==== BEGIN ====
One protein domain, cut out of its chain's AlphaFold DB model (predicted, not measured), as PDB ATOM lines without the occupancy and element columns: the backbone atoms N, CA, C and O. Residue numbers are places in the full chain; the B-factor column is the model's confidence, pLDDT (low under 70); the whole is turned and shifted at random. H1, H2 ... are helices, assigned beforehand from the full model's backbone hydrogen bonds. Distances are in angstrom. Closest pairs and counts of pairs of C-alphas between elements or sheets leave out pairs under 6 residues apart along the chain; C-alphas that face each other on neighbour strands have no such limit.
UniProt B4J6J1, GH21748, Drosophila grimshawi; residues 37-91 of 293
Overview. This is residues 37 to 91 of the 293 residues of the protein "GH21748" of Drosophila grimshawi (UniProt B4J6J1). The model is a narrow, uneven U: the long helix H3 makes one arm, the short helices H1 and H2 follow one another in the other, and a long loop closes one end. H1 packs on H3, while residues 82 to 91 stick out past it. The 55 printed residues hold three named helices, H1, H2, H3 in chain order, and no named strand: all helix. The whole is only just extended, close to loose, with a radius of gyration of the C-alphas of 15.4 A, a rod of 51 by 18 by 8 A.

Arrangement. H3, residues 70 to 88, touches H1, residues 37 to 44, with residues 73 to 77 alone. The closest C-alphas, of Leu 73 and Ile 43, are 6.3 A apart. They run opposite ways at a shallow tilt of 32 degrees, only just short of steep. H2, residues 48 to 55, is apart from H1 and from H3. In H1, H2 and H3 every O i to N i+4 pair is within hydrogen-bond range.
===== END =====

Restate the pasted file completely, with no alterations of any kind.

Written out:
One protein domain, cut out of its chain's AlphaFold DB model (predicted, not measured), as PDB ATOM lines without the occupancy and element columns: the backbone atoms N, CA, C and O. Residue numbers are places in the full chain; the B-factor column is the model's confidence, pLDDT (low under 70); the whole is turned and shifted at random. H1, H2 ... are helices, assigned beforehand from the full model's backbone hydrogen bonds. Distances are in angstrom. Closest pairs and counts of pairs of C-alphas between elements or sheets leave out pairs under 6 residues apart along the chain; C-alphas that face each other on neighbour strands have no such limit.
UniProt B4J6J1, GH21748, Drosophila grimshawi; residues 37-91 of 293
Overview. This is residues 37 to 91 of the 293 residues of the protein "GH21748" of Drosophila grimshawi (UniProt B4J6J1). The model is a narrow, uneven U: the long helix H3 makes one arm, the short helices H1 and H2 follow one another in the other, and a long loop closes one end. H1 packs on H3, while residues 82 to 91 stick out past it. The 55 printed residues hold three named helices, H1, H2, H3 in chain order, and no named strand: all helix. The whole is only just extended, close to loose, with a radius of gyration of the C-alphas of 15.4 A, a rod of 51 by 18 by 8 A.

Arrangement. H3, residues 70 to 88, touches H1, residues 37 to 44, with residues 73 to 77 alone. The closest C-alphas, of Leu 73 and Ile 43, are 6.3 A apart. They run opposite ways at a shallow tilt of 32 degrees, only just short of steep. H2, residues 48 to 55, is apart from H1 and from H3. In H1, H2 and H3 every O i to N i+4 pair is within hydrogen-bond range.